The following examples demonstrate different ways the questions could be framed for an individual teacher, team, learning area, year level team or school:

  • how do teachers in our learning area or year level team represent the content in different ways?
  • how do teachers in our learning area or year level team allow time for the practice of new skills?
  • how do teachers in our learning area or year level team identify the language proficiency levels of students?
  • how do teachers in our learning area or year level team model the use of English language conventions?
  • how do teachers in our learning area or year level model the language of our discipline?
  • how do teachers in our learning area or year level team incorporate different modes of language in our lessons?
4. Elaborate

The teacher engages students in dialogue, continuously extending and refining students’ understanding. They support students to identify and define relationships between concepts and to generate principles or rules.

The teacher selects contexts from familiar to unfamiliar, which progressively build the students’ ability to transfer and generalise their learning. The teacher supports students to create and test hypotheses and to make and justify decisions. They monitor student understanding, providing explicit feedback, and adjusting instruction accordingly.

Elaborate - Level 1

The teacher provides intellectually challenging tasks and articulates the cognitive demands of the task to students. They provide examples of the concept in similar contexts to assist students to apply their learning.

The teacher uses strategies to involve all students in focused conversation, facilitating the sharing of ideas. The teacher selects the topic and structures the conversation to generate student thinking about the key concepts. They monitor student understanding, providing students with feedback specific to the task and modifying instruction based on student responses.

Elaborate - Level 2

The teacher provides tasks that support the transfer of learning and assists students to apply concepts from familiar to unfamiliar contexts. The teacher models and provides thinking tools and strategies to support transfer. They incorporate wait time to support students to consider the ideas and construct their responses.

The teacher structures conversation, acknowledging the value of students’ ideas and using these to build individual and collective understanding. They group students according to the purpose of the conversation. The teacher gives feedback referenced to assessment criteria, when monitoring student progress.

They adapt instruction based on group needs.

Elaborate - Level 3

The teacher structures tasks that require students to manipulate information and ideas to generate rules and principles. They support students to test these rules and principles in unfamiliar contexts. The teacher negotiates conversational protocols which support all students to make meaningful contributions, build on and challenge one another’s ideas.

The teacher asks questions, probes student thinking and prompts them to justify their responses. The teacher provides feedback and structures opportunities for students to give feedback to one another. They monitor student progress and intervene to address individual needs.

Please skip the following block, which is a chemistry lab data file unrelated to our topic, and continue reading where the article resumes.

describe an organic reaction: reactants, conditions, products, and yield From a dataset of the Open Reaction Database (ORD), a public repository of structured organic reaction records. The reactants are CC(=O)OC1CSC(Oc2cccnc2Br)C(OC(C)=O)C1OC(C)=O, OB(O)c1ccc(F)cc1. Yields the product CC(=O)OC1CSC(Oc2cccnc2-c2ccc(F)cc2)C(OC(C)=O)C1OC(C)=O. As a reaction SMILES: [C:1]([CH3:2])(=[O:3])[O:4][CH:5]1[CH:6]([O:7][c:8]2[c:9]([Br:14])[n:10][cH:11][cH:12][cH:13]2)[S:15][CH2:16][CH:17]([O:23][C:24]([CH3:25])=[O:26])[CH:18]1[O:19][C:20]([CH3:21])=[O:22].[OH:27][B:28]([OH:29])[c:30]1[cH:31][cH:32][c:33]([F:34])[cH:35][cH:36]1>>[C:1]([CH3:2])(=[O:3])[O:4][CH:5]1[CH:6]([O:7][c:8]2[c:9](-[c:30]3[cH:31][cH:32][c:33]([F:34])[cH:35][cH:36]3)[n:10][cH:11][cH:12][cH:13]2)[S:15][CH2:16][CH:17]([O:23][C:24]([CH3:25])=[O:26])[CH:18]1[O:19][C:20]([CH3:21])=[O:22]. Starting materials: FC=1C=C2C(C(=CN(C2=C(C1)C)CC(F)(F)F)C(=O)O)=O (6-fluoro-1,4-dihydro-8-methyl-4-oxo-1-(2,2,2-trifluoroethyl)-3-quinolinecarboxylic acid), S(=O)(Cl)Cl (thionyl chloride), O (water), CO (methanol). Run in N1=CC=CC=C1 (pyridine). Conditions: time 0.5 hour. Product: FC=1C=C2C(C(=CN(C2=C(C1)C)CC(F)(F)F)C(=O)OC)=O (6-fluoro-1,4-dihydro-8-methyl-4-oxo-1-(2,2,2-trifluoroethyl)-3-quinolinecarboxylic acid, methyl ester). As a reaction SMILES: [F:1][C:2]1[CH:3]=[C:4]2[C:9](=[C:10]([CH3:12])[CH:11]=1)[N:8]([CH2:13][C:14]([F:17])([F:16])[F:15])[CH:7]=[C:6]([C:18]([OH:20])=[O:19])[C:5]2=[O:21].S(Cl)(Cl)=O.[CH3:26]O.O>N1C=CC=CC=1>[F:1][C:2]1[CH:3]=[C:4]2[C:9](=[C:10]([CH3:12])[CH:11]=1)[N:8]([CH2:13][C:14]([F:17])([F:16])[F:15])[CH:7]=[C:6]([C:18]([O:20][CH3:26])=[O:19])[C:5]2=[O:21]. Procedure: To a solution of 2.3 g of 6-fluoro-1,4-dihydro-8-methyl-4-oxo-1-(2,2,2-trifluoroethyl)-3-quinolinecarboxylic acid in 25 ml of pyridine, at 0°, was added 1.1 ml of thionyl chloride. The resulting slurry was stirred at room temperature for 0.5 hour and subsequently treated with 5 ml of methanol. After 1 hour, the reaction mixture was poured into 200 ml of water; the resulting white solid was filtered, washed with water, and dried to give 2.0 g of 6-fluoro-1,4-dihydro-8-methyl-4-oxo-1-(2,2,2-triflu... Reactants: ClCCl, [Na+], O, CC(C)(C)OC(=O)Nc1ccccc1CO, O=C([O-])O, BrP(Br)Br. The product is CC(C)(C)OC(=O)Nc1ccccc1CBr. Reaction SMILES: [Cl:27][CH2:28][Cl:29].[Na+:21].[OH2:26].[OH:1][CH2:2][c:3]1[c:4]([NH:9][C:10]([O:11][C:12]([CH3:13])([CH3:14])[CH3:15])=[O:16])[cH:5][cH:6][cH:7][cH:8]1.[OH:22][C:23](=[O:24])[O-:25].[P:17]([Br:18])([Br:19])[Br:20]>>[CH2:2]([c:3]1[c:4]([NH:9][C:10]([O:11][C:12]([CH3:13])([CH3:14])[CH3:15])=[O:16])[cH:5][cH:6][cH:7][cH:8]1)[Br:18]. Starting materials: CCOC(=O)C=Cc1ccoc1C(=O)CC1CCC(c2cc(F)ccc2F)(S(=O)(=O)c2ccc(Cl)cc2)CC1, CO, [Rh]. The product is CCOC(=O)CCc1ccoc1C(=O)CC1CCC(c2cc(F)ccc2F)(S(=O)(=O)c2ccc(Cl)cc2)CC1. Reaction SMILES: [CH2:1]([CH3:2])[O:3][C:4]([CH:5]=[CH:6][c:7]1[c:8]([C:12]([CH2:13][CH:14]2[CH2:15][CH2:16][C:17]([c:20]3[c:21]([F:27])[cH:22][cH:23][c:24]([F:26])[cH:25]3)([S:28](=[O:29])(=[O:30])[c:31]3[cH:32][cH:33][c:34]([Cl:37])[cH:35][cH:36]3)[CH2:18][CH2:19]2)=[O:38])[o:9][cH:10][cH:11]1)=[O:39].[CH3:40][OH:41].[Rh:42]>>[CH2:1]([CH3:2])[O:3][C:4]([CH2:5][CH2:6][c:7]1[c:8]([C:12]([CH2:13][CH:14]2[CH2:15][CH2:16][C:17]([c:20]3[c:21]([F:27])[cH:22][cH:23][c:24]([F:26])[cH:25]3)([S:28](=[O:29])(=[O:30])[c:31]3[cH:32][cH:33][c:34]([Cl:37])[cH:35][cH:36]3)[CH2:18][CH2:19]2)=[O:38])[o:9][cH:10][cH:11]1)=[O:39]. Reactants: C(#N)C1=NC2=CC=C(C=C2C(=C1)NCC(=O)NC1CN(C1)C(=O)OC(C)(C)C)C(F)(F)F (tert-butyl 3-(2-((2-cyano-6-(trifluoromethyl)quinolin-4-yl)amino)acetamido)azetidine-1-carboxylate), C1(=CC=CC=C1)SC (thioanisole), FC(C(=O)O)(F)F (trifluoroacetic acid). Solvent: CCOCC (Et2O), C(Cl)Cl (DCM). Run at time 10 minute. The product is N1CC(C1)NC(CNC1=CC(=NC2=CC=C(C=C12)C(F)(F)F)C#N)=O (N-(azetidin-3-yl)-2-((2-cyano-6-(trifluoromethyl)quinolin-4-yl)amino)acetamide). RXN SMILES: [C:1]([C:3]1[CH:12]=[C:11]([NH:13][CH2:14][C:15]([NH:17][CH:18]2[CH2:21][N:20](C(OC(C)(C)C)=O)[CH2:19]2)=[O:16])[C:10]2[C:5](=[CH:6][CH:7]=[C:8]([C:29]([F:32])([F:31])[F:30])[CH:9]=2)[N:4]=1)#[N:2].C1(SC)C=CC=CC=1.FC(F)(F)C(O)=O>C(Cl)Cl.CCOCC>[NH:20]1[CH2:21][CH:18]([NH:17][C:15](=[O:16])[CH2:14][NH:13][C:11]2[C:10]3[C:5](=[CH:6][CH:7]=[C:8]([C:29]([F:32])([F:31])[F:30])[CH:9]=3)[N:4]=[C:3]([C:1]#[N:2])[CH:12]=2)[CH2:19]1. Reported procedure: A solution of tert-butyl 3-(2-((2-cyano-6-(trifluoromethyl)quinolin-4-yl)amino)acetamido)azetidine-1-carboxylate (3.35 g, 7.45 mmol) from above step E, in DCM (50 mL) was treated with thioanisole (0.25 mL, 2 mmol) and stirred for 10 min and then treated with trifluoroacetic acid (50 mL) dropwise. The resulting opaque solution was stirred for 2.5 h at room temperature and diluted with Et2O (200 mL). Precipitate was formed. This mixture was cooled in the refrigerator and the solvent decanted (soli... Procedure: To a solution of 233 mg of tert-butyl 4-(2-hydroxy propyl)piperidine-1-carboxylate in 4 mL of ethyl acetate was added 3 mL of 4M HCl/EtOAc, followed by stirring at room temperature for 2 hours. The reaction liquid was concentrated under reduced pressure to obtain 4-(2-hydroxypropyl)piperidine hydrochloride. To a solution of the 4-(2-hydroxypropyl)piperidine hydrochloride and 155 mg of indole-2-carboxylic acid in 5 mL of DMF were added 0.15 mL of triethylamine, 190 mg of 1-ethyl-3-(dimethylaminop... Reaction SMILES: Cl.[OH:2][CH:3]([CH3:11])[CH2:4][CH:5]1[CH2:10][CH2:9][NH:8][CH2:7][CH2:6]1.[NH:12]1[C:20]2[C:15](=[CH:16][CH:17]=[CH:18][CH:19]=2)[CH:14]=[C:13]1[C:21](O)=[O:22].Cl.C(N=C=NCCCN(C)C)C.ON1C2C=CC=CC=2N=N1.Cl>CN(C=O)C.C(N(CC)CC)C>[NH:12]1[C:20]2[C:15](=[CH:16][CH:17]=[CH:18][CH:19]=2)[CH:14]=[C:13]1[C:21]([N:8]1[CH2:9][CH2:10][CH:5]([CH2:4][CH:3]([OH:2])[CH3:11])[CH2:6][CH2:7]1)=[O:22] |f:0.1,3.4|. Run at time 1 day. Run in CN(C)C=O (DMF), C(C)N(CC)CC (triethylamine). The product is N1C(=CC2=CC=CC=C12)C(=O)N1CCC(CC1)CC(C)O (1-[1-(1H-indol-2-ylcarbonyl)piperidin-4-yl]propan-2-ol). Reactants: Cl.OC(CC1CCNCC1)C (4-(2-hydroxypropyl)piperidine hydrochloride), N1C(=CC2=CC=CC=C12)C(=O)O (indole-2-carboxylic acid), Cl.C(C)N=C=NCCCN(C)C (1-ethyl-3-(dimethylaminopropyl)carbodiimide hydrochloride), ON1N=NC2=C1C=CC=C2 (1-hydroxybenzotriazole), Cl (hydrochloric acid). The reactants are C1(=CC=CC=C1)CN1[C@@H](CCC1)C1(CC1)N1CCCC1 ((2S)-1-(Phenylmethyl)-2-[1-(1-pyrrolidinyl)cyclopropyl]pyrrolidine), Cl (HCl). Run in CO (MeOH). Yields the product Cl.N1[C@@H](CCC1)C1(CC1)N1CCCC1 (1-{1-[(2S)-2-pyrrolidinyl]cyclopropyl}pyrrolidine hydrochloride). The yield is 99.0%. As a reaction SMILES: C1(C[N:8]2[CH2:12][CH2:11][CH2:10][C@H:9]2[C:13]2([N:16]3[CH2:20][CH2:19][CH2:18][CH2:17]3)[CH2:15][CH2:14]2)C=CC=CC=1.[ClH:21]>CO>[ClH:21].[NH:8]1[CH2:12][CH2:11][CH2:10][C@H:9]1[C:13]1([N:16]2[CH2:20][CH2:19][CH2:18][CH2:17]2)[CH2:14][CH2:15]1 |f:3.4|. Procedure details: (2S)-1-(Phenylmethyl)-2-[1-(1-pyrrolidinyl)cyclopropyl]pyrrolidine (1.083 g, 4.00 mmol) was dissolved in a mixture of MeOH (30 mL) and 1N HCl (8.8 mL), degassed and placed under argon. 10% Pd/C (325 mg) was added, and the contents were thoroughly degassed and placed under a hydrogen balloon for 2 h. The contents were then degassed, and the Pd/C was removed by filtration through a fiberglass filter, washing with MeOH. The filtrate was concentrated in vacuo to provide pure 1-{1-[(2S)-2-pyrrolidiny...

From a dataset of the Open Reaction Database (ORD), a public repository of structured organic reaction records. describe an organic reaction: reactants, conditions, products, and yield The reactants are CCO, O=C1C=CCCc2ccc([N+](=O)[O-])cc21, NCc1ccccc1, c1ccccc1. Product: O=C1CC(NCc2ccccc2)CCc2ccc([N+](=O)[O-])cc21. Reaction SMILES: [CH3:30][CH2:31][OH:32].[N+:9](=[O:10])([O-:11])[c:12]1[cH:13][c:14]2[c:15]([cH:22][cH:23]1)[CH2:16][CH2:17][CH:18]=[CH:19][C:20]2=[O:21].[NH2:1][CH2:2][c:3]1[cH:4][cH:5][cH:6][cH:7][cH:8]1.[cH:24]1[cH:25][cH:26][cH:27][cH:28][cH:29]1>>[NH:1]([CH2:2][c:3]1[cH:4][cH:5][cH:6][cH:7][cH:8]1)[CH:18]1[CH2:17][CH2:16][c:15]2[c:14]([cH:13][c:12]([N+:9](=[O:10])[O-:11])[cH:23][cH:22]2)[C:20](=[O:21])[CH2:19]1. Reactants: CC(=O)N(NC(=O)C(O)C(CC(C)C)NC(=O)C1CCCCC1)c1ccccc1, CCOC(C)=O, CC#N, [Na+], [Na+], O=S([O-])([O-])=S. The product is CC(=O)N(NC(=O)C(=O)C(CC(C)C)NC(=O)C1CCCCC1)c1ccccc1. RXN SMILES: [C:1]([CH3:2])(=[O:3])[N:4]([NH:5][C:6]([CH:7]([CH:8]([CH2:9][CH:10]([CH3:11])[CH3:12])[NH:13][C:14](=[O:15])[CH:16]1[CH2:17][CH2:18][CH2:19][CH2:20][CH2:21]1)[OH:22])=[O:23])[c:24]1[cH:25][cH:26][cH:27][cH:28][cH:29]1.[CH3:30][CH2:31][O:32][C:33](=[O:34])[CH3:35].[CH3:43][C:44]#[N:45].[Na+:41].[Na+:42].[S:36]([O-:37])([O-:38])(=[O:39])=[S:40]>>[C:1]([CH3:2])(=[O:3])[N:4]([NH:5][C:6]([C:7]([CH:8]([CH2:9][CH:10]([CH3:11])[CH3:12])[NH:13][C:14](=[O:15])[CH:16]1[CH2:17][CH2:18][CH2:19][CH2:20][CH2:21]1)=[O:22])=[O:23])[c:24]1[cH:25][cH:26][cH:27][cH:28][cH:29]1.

Elaborate - Level 4

The teacher explains the taxonomy used to structure the task and inform the assessment criteria. They support students to use evidence to challenge assumptions underpinning principles when extending the learning to new contexts.

The teacher structures opportunities for students to sustain a conversation, deepening individual and collective understanding. They support students to critique one another’s ideas to increase the intellectual rigour of the conversation. The teacher continuously monitors student progress and provides feedback that enables each student to understand what they need to do to improve.

Apply 'elaborate' in the classroom

The following examples demonstrate different ways the questions could be framed for an individual teacher, team, learning area, year level team or school:

  • what does an intellectually challenging task look like?
  • what is cognitive demand?
  • what does substantive conversation look like in the classroom?
  • what is quality feedback?
  • how do you modify instruction?
  • what are different modes of language?
  • what is transfer?
5. Evaluate

The teacher supports students to continuously refine and improve their work using assessment criteria in preparation for a performance of understanding.

They integrate evidence from each phase, formally recording students’ progress against learning goals. The teacher provides feedback and assists students to evaluate their progress and achievements. They support students to reflect on their learning processes and the impact of effort on achievement. The teacher guides students to identify future learning goals.

Evaluate - Level 1

The teacher assists students to prepare for a performance of understanding. They assess student achievement and communicate progress. The teacher presents guiding questions to enable students to reflect on their learning.

They support students to frame future learning goals based on identified strengths and areas for improvement.

Evaluate - Level 2

The teacher provides strategies for students to reflect on and refine their work in preparation for a performance of understanding. The teacher integrates evidence gathered from both formal and informal assessment to make judgements about student progress. They use examples of student learning and work samples to illustrate student progress against learning goals.

The teacher models strategies for self reflection. They support students to reflect on their achievements and learning processes to frame future learning goals.

Evaluate - Level 3